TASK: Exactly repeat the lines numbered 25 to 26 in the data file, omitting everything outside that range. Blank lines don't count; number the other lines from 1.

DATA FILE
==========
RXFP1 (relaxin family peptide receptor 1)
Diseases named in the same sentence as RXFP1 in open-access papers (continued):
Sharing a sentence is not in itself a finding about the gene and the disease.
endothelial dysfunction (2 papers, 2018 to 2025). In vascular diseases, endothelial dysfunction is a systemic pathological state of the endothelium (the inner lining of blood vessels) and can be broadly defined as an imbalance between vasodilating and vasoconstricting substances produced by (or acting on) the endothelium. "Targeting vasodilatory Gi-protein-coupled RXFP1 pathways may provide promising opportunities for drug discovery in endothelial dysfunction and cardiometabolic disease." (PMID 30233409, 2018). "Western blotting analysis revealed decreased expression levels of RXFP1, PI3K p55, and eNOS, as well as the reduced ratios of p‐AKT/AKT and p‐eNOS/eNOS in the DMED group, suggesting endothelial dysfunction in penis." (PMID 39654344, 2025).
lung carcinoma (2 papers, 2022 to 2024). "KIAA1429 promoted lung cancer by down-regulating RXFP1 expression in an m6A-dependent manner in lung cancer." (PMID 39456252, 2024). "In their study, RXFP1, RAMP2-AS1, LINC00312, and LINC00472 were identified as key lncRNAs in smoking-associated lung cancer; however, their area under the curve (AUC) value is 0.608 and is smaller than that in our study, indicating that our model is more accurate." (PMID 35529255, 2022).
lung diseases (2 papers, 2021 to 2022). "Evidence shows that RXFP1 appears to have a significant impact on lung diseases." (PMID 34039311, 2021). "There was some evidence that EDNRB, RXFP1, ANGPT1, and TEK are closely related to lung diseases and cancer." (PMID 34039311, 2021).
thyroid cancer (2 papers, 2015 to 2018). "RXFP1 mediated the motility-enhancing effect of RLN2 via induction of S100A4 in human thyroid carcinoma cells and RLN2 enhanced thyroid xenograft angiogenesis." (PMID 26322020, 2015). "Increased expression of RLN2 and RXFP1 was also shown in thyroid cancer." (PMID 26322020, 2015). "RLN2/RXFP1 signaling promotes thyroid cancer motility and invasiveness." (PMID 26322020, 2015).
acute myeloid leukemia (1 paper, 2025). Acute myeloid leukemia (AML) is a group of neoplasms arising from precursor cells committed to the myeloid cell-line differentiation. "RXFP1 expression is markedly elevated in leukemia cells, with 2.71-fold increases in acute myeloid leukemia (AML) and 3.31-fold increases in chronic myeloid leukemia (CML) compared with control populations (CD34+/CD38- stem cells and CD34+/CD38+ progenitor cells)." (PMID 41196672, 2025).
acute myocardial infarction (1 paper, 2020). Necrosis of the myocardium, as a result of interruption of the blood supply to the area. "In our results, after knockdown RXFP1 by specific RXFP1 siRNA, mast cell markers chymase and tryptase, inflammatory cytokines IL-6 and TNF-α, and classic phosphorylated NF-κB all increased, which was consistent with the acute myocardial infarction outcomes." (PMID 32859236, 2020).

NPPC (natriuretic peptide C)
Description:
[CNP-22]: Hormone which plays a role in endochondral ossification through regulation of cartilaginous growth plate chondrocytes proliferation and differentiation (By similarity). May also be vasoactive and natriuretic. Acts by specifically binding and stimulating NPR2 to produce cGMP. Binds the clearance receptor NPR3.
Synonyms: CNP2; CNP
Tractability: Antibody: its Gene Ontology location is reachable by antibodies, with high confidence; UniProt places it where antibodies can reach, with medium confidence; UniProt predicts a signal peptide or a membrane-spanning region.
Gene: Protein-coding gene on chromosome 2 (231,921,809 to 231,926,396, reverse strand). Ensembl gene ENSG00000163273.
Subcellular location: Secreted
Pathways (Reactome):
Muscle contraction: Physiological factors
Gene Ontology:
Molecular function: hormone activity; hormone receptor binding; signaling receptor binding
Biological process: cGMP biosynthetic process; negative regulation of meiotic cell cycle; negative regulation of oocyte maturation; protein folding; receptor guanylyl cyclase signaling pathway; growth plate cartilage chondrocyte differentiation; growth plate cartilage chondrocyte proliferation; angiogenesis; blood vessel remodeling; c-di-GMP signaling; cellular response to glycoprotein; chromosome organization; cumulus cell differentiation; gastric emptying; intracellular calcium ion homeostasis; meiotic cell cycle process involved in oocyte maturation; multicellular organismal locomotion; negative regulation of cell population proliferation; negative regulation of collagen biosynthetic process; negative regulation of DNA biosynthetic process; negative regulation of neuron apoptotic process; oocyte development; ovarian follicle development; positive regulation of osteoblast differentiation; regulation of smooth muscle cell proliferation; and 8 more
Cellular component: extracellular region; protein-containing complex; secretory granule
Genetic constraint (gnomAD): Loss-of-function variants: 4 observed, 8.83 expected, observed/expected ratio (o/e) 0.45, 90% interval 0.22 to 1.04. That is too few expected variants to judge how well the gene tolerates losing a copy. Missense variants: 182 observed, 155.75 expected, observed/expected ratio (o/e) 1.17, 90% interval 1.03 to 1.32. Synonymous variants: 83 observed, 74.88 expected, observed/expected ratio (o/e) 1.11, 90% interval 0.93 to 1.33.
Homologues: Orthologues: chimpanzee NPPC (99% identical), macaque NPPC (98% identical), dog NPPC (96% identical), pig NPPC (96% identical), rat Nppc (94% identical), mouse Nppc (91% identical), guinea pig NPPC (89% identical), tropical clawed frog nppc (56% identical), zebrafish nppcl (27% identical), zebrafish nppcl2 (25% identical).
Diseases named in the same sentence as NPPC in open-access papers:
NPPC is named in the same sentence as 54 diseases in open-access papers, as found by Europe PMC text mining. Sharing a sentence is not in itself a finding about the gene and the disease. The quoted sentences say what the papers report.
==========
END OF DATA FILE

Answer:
Diseases named in the same sentence as NPPC in open-access papers:
NPPC is named in the same sentence as 54 diseases in open-access papers, as found by Europe PMC text mining. Sharing a sentence is not in itself a finding about the gene and the disease. The quoted sentences say what the papers report.